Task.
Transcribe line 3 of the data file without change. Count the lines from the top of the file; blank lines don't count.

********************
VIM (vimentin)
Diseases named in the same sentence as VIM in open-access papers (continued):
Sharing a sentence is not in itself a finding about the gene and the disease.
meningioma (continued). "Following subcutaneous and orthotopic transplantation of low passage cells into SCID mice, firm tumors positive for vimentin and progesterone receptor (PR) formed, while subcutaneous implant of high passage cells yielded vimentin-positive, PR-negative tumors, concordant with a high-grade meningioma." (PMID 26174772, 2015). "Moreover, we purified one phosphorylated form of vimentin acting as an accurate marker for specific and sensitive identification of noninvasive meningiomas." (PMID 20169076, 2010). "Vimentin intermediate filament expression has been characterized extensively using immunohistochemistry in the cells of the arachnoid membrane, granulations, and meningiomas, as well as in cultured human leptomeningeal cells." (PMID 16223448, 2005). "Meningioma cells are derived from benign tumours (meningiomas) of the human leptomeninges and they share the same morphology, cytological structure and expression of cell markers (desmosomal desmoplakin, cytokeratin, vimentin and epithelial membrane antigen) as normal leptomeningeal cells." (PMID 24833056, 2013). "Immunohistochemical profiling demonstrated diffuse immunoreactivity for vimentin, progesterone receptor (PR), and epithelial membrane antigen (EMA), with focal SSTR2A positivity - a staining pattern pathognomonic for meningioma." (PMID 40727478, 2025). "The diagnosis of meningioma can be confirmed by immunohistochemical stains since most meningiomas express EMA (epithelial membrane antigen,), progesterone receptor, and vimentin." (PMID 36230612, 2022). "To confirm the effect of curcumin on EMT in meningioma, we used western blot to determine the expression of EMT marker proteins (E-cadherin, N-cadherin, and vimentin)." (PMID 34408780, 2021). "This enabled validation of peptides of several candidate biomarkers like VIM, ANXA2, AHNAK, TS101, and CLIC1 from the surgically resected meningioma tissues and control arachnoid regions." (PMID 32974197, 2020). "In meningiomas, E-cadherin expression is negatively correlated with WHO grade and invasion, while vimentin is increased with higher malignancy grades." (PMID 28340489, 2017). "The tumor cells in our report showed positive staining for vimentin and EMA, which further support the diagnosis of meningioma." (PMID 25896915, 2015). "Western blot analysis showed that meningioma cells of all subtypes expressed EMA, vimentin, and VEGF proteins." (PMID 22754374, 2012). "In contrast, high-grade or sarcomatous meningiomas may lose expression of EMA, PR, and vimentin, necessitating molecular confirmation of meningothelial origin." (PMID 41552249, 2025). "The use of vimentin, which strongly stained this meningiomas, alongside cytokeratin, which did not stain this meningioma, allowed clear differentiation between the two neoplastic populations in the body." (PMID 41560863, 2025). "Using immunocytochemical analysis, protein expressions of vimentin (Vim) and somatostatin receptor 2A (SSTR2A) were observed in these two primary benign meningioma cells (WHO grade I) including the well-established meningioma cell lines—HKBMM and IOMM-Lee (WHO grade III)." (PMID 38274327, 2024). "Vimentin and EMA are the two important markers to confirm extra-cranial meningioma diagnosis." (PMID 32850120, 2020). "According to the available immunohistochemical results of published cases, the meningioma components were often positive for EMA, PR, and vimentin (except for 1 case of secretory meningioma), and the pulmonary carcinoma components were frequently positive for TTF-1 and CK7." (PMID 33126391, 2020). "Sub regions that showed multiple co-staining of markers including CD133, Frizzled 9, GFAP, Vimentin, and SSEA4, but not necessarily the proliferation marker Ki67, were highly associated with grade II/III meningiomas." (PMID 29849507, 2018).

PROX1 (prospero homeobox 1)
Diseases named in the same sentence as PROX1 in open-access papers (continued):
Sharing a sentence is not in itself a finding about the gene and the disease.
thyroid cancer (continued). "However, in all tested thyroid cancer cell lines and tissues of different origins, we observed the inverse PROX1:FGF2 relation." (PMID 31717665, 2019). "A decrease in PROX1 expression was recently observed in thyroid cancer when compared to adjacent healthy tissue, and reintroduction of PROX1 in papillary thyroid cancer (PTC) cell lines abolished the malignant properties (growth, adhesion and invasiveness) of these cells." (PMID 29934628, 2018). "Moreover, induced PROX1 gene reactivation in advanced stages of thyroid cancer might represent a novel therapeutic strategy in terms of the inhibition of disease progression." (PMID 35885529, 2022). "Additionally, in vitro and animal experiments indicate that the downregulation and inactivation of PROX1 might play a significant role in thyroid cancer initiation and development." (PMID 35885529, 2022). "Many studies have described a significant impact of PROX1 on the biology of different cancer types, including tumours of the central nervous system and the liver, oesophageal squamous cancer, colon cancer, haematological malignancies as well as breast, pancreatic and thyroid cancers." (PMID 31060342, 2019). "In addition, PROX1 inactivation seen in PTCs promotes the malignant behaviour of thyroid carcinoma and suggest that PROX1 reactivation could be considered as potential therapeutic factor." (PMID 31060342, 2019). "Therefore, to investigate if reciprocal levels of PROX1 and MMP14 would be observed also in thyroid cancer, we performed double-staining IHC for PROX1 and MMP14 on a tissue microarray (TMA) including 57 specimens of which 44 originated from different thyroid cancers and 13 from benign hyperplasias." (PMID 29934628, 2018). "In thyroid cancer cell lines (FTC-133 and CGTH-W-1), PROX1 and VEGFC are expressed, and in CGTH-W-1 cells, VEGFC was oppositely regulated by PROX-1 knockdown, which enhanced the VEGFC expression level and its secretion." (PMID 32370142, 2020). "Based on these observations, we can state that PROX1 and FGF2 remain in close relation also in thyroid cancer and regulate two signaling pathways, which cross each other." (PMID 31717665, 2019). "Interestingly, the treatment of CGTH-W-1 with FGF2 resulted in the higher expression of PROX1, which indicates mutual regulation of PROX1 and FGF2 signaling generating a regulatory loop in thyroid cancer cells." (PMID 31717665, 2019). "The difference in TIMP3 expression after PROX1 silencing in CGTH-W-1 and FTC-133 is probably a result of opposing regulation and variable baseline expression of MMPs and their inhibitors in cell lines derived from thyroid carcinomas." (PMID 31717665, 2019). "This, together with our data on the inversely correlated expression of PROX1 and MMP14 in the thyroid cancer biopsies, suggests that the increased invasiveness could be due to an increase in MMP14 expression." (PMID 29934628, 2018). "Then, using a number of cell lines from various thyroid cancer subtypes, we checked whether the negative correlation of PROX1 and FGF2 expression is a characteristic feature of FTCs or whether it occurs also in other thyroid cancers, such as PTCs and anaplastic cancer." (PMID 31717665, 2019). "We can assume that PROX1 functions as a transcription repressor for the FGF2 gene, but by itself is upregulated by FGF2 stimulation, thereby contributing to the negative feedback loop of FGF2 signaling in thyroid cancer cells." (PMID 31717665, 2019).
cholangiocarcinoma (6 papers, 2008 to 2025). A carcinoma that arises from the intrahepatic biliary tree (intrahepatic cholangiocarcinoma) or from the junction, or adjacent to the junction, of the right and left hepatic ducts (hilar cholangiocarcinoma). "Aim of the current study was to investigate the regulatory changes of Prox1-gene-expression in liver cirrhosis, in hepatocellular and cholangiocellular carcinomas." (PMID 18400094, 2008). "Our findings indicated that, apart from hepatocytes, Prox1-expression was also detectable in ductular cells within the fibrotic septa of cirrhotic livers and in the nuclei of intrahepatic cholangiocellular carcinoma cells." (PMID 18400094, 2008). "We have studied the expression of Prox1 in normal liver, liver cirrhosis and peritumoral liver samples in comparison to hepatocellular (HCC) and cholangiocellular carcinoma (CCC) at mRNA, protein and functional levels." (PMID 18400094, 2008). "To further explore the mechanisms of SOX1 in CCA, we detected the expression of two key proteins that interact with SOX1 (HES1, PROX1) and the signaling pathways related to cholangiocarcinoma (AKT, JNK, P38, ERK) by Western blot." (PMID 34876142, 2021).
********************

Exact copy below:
Sharing a sentence is not in itself a finding about the gene and the disease.